Unsheltered

9780062887047_p0_v2_s600x595   Reading Unsheltered was difficult, not only for the weaving back and forth from the post Civil War era to the present, but also for the not so subtle references to today’s politics and governmental leadership in the United States. As she toggles between the lives of the 21st century grandmother Willa Knox and the 19th century science teacher Thatcher Greenwood, who both lived in the same house, the language seems stuffy in the past and glib in the present.  Most depressing is the implication of ignoring lessons from history – nothing really changes and we continue to repeat the same mistakes.

I thought of beginning this review with the note of the main character, Willa, suddenly having to take on the raising of her grandson when his mother commits suicide. Although years ago,  I clearly remember meeting a woman in her sixties who had decided to raise her abandoned grandchild to keep the boy from foster care; her harrowing story was pitiable.  But Kingsolver has so much more to reveal in this tale of a modern extended family surviving in a rundown yet historic house in Vineland, New Jersey.  Her topics include raising children but also health care and global warming, as well as Wall Street activism and relations with Cuba – among others. She has an agenda.

Willa lives in the house with her handsome husband Iano, a non-tenured college professor, her terminally ill father-in-law Nick, her rebellious daughter Tig,  her son Zeke’s baby son, and Daisy, the old dog.  Thatcher, a high school science teacher, lives in this house about 150 years earlier with his new wife Rose, his mother-in-law, and his young sister-in-law, and two dogs.  The house, constructed without a foundation, has been falling apart since it was first built in Thatcher’s time, and seems about to implode by the time Willa’s family inherits it.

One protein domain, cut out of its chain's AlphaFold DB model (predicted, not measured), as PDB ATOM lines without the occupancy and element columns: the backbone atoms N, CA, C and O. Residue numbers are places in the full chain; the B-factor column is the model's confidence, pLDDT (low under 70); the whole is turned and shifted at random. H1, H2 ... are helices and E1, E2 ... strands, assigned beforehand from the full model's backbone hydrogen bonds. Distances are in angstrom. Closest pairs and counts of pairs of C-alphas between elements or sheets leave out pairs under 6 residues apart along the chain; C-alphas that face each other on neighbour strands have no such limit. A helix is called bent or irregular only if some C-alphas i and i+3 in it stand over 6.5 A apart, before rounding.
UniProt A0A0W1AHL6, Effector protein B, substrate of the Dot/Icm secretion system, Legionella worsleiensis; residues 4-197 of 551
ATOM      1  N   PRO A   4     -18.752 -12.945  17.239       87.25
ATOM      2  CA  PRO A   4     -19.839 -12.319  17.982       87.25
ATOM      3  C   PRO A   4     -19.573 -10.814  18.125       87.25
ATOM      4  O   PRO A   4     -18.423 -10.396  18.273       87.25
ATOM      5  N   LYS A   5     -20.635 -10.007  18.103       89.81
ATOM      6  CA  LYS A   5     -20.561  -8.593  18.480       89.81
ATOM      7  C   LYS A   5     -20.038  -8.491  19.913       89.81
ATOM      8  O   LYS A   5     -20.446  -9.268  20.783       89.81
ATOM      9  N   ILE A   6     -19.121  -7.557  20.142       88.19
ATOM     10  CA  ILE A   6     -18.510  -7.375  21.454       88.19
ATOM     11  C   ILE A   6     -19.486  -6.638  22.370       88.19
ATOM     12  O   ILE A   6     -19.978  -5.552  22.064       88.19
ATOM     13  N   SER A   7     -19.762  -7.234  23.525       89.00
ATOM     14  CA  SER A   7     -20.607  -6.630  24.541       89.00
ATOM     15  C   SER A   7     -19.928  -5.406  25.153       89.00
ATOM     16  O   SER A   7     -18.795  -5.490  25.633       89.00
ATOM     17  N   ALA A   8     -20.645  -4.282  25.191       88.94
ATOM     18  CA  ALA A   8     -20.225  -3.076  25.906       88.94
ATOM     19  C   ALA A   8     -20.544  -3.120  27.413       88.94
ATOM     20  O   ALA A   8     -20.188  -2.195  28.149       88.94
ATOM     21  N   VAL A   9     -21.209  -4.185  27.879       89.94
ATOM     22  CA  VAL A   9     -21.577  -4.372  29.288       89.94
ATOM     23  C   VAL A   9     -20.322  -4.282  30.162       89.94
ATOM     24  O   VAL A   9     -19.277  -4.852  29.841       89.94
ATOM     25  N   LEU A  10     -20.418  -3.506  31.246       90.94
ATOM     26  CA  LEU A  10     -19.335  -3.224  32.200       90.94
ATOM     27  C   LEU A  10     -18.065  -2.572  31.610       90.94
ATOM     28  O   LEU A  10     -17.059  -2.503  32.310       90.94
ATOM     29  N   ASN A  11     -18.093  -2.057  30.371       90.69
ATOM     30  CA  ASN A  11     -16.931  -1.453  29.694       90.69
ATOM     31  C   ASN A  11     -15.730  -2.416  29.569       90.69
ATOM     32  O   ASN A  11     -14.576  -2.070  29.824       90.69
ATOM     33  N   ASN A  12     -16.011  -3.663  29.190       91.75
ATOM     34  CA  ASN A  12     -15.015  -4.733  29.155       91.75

The house may seem a symbol of their lives, also falling apart.  Thatcher, determined to bring scientific inquiry into his classes by teaching Darwin’s theories, faces a stalwart and fearful body of staunch religious conservatives, determined to ignore new ideas that would topple their well structured world.  Thatcher finds a friend in his neighbor, Mary Treat, an eminent biologist who regularly corresponds with Charles Darwin, but his connection to the local newsman who sympathizes with his struggle leads to a murder and his banishment from the town.

Although Willa’s problems may be modern, they mirror Thatcher’s frustration in dealing with those circumstances thwarting attempts to have the good life.  Iona moves from college to college trying but never getting the elusive tenure track position; Willa leaves her job writing for a magazine to care for her ailing father-in-law; their son Zeke with degrees from Ivy league schools has no job; their daughter Tig, a promising biologist, dropped out of college to migrate to Cuba but returns as a car mechanic – an extended middle class family with no future prospects, no savings, a stack of unpaid bills, in a falling down house.

In both worlds, present and past, the underlying mantra is the struggle between the haves and have nots.  Darwin and new scientific discoveries pose the threat to the status quo in the past, butting against Landis, the town creator and clever entrepreneur gaining wealth at the expense of others, while the environmentalists and the socially conscious in modern times are desperately trying to hold against the empty promises and loud blustering bullies of conservative politics.

Unsheltered is not an easy read, but Kingsolver never meant to write a book with sublime references to love or with delicious twists; she’s left that to Moriarty and others.  The reference to a murder doesn’t appear until page 300, and then disappears again in deference to biology, history and the inevitable repetition of human foibles and idiocy; it’s a wonder our species has survived thus far.

Kingsolver finished this book before Trump won the presidency, and his name is never mentioned.  In fact, in her acknowledgments she notes her research on the lives of the nineteenth century persons who inspired the story, the biologist Mary Treat and the “shenanigans of Charles Landis and his role in the murder,” but “among the novel’s twenty-first century characters, any resemblance to persons living or dead is coincidental.”   But if you have any doubt to whom she is referring, she cites a famous campaign quote:

“He said he could stand in the middle of Fifth Avenue and shoot somebody and people would still vote for him.”

And if you have any doubt where she stands, the line after he wins the New Hampshire primary – “Welcome to the Granite State…we have rocks in our heads!” – may give you a clue.

 

Summer Mysteries

Magpie Murders